Nurseries

California Department of Food and Agriculture (CDFA) P. ramorum program update. In November and December, nine California nurseries that were previously positive for P. ramorum and that ship P. ramorum host material interstate are being inspected and sampled for quarantine compliance. One previously positive interstate shipping nursery successfully completed six biannual inspections with negative results so reverted back to annual sampling. This brought the total number of previously positive nurseries participating in increased sampling to nine and total positive nurseries in California in 2020 to five.

Official wildland samples collected near Crescent City on August 26th were determined to be positive for P. ramorum by the CDFA Plant Pest Diagnostics Center. These positive samples confirmed that the pathogen is present in wildlands in Del Norte County. The positive trees are tanoaks (Notholithocarpus densiflorus). Del Norte County is in the process of being added into Federal and State regulations for P. ramorum to become the 16th quarantined county in California. For more information contact Carolyn Lambert, Carolyn.Lambert@cdfa.ca.gov.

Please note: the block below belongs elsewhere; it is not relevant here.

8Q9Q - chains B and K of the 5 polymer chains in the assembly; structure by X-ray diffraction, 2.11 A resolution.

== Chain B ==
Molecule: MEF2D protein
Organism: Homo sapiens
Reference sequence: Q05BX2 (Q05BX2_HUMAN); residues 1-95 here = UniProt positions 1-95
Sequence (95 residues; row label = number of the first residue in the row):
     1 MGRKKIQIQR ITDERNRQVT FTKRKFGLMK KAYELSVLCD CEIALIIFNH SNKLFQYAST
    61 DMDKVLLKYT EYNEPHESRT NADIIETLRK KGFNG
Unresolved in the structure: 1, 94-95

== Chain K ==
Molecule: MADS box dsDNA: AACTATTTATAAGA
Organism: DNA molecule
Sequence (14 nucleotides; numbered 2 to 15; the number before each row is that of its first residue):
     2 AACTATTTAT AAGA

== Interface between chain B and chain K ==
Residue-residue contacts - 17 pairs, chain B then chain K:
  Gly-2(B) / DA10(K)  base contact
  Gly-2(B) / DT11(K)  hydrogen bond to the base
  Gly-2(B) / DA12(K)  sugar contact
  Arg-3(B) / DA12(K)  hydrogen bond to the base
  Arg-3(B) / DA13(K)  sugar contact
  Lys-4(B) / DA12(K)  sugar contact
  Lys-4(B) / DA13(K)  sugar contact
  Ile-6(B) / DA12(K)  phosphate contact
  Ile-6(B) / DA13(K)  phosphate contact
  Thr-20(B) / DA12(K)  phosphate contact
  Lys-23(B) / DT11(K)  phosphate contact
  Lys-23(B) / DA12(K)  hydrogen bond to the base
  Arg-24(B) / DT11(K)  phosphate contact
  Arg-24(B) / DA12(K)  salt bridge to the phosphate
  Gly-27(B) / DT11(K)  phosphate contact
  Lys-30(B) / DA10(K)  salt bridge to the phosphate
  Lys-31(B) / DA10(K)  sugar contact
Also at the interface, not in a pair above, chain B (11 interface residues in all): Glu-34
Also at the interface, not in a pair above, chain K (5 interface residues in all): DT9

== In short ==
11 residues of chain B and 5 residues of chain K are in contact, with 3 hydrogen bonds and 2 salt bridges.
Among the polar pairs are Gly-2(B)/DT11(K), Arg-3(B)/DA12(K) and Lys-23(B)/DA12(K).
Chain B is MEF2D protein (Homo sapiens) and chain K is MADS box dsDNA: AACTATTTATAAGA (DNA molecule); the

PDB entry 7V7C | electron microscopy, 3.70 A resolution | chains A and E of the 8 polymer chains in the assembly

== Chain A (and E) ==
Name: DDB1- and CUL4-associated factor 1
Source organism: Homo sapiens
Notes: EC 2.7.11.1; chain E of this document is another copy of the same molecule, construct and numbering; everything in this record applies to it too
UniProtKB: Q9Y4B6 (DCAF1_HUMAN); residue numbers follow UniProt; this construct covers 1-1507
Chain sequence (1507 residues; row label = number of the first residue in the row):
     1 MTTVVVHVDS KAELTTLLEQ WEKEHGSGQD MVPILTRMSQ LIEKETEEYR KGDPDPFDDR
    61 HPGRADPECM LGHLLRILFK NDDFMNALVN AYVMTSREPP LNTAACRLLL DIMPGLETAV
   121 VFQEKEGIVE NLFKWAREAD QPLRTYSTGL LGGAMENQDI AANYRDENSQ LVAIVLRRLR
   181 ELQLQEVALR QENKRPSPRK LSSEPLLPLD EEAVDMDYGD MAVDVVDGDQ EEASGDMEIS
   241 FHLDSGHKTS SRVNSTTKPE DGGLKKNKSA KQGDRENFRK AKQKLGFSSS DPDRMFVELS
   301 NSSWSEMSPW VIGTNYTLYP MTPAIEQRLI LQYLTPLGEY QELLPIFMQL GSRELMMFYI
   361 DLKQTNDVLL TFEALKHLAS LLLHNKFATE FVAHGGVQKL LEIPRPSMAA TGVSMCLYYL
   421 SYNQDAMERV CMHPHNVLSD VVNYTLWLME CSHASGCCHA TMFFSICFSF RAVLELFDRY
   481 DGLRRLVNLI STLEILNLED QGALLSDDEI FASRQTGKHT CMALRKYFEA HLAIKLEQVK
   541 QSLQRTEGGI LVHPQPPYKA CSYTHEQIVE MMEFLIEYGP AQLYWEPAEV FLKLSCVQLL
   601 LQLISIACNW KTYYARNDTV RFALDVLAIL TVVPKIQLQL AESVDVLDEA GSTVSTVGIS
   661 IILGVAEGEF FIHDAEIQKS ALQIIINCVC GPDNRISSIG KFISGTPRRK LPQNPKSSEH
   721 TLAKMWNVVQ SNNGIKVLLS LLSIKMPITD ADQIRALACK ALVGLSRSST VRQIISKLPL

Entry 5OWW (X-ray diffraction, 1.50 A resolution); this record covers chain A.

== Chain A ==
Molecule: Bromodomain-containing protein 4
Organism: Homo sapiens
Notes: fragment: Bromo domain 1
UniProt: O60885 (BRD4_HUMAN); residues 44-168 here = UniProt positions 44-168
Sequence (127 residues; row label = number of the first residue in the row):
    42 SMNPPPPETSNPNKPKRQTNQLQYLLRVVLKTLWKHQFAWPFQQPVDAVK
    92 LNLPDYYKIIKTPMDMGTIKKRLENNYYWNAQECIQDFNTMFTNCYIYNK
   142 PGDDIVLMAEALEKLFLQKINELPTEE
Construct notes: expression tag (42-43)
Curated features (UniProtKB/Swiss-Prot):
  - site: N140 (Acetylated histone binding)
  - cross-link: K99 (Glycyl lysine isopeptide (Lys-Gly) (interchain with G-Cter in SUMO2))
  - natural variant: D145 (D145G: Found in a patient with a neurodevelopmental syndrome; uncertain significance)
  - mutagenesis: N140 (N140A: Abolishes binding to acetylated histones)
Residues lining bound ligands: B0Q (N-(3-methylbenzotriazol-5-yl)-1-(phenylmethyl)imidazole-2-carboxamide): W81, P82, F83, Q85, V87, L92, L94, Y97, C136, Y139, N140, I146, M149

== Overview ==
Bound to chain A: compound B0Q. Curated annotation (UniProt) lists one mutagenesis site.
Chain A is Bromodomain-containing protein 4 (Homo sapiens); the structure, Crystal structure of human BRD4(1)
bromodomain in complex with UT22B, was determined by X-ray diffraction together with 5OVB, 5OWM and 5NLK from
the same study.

Washington State Department of Agriculture (WSDA) P. ramorum program update. Four residential sites in King County placed under the Confirmed Residential Protocol during the summer of 2020 have met requirements for release from quarantine. The positive residential sites were a result of a trace-forward on Rhododendron ‘Polarnacht’ from an out-of-state nursery.   Steam treatment of positive soil occurred at two sites.  All four residential sites will be monitored for two years by WSDA.

The fall certification survey at the only regulated interstate shipping nursery in Washington was negative for P. ramorum.  The next survey will be in Spring of 2021.

In late October, a two-day survey was conducted at the Kitsap County Botanical Garden first found positive for P. ramorum in 2015. A total of 226 samples were collected near previous positive sites and around the perimeter areas of the garden. Final results are still pending. For more information contact Scott Brooks, SBrooks@agr.wa.gov.

Research (Abbreviated Abstracts)

Carleson, N.C.; Daniels, H.; Reeser, P.; Kanaskie, A.; Navarro, S.; Leboldus, J. and  Grünwald, N.J. Early View. Novel introductions and epidemic dynamics of the sudden oak death pathogen Phytophthora ramorum in Oregon forests. Phytopathology. https://doi.org/10.1094/PHYTO-05-20-0164-R.